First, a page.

Shirek’s alleged support for freeing convicted cop-killer Mumia Abu-Jamal — and for a Marxist library in Berkeley — had prompted many Republicans to withhold their support for the bill. Because all members of a state delegation must sign off on post office naming bills before they can move to the House floor, Lee’s bill was held in limbo for roughly two years.
But last year, Lee decided to push back. She threatened to use her power to object to post-office naming bills as a way of preventing other California lawmakers from passing their pet projects.
“Barbara Lee refused to move any post-office naming bill until hers moved,” said Rep. Darrell Issa (R-Calif.), who noted his own measure to honor the late Rep. Dalip Singh Saund (D-Calif.) was blocked by Lee. Issa’s bill finally passed in February.
Lee spokesman Nathan Britton said Issa’s bill also had faced objections from some in the California delegation, but was slated to get a vote in the 108th Congress, while objections to Lee’s bill continued to prevent it from getting a vote.
“Congressman Issa agreed with her that it was unfair,” Britton said, adding that Issa agreed to help her secure more GOP support for the measure.
Indeed, Issa said Lee at least deserved to get a vote on her bill.
“It’s inappropriate for us to assume that all 53 [members of the California delegation] have to agree,” Issa said. “To block it from a vote is not reasonable.”
Ultimately, Lee got the entire California delegation to adopt that viewpoint, which made it possible for her to get the measure on the suspension calendar. It was slated to be approved by voice vote.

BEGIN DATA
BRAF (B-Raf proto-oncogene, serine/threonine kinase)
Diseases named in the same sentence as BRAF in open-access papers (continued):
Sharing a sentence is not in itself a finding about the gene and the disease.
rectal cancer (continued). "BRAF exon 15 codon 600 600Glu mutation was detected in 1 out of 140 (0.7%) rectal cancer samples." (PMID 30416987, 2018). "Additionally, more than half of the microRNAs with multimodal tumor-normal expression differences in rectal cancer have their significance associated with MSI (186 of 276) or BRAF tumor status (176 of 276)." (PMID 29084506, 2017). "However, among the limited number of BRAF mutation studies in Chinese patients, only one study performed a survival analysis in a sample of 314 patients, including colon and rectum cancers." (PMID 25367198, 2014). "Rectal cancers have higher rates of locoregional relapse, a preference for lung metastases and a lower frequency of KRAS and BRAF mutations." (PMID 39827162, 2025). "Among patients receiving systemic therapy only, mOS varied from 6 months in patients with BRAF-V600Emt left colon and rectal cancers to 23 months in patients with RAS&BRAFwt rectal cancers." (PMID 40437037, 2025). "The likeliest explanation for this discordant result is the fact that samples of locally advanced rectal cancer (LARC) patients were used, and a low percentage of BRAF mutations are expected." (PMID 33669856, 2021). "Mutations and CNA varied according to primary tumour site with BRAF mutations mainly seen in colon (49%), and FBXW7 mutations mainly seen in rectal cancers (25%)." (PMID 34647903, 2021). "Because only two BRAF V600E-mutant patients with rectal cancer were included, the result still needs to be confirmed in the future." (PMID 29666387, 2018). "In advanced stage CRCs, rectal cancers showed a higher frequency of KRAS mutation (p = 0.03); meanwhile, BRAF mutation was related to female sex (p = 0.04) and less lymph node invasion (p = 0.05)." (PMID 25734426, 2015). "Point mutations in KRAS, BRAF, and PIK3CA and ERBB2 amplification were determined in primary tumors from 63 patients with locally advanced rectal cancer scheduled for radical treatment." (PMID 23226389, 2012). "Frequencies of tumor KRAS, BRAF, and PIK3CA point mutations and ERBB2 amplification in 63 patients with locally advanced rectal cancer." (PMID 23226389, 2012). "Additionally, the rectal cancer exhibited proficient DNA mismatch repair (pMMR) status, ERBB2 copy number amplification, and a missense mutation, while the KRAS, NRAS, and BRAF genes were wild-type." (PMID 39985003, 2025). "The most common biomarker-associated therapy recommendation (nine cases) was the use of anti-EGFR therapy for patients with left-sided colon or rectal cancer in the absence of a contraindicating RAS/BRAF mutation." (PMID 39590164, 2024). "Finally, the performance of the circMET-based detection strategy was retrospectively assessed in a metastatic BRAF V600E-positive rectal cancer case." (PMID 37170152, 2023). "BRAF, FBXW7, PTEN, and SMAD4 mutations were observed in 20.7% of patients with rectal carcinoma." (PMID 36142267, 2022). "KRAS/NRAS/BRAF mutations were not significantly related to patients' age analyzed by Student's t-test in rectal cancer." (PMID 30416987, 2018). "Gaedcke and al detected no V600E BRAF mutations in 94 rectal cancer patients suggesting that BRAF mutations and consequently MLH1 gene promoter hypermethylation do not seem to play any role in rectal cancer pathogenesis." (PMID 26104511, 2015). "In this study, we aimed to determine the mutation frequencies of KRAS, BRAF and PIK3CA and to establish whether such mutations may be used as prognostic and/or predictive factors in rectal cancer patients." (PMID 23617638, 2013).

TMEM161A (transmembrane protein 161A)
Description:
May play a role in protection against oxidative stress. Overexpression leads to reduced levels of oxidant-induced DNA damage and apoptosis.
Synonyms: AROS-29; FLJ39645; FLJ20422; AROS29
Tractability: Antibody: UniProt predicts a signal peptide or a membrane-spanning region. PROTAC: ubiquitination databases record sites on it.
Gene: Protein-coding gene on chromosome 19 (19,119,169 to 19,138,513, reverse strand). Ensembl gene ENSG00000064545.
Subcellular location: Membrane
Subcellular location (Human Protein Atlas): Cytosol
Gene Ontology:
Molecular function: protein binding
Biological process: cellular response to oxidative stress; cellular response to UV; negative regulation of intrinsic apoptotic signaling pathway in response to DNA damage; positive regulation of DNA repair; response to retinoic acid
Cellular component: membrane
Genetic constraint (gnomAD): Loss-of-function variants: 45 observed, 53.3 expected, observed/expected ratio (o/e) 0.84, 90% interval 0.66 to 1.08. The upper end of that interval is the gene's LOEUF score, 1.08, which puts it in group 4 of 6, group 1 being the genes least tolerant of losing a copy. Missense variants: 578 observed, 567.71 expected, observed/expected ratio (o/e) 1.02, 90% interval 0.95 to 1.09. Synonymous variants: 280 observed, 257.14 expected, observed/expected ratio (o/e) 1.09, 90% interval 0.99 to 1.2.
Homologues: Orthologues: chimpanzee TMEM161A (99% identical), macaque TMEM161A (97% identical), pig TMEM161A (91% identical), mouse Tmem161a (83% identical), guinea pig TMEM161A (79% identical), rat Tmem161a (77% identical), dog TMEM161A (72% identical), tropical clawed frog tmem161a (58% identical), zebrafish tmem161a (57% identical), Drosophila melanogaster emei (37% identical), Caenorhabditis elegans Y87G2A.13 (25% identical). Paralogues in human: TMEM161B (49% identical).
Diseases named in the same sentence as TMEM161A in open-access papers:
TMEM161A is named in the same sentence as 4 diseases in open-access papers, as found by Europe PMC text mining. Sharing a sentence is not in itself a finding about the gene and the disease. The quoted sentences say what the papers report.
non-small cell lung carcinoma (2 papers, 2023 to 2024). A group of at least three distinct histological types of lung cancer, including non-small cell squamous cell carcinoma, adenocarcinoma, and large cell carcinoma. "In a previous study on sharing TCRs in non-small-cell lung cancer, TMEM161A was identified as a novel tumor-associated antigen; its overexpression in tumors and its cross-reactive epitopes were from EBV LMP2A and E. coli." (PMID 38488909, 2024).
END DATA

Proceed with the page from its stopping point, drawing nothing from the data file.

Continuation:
“Whatever the concerns were, she addressed them and the California delegation effectively signed off on it,” Britton said.
Then, a new obstacle emerged. A resourceful constituent of Rep. Steve King (R-Iowa) alerted him to Shirek’s alleged links to communism. King then informed Lee that he wanted a recorded vote so he could express his opposition.
Meanwhile, his staff sent out an e-mail on the issue, which King said became “a phenomenon. I didn’t expect that the naming bill would be voted down.”
After the vote, Lee unloaded her anger on King for trying to usurp local leaders’ prerogatives.
“That a Republican from Iowa could launch a campaign to deny naming a local post office after this 94-year-old civil rights leader … is just shameful,” Lee said in a statement. “Mr. King’s campaign of innuendo and unsubstantiated ‘concern’ is better suited to the era of Joe McCarthy and J. Edgar Hoover, than today’s House of Representatives.”
King responded that McCarthy, a former Wisconsin Senator who was censured by the Senate for improperly investigating Americans’ ties to communists, “was a hero for America,” and that Hoover, the controversial former FBI director, “was a giant when it came to law enforcement,” The Associated Press reported.
King told Roll Call he understands that, “it’s been out of style to call people communists since the McCarthy era, but we go after communist policies [in the Congress] on a regular basis. We just don’t call them that.”
But it appears that King wasn’t the only one urging a “no” vote on the Shirek naming bill. Once a recorded vote was set, California Republicans began urging their colleagues to vote against the measure as well, Issa said.
Issa said Lee shouldn’t have been surprised by the outcome, given the divisiveness of the bill from the beginning.
“She acted like she was double crossed,” Issa said. “Barbara Lee should have worked for consensus and built up a base of Republicans who understood what she sees in this individual.”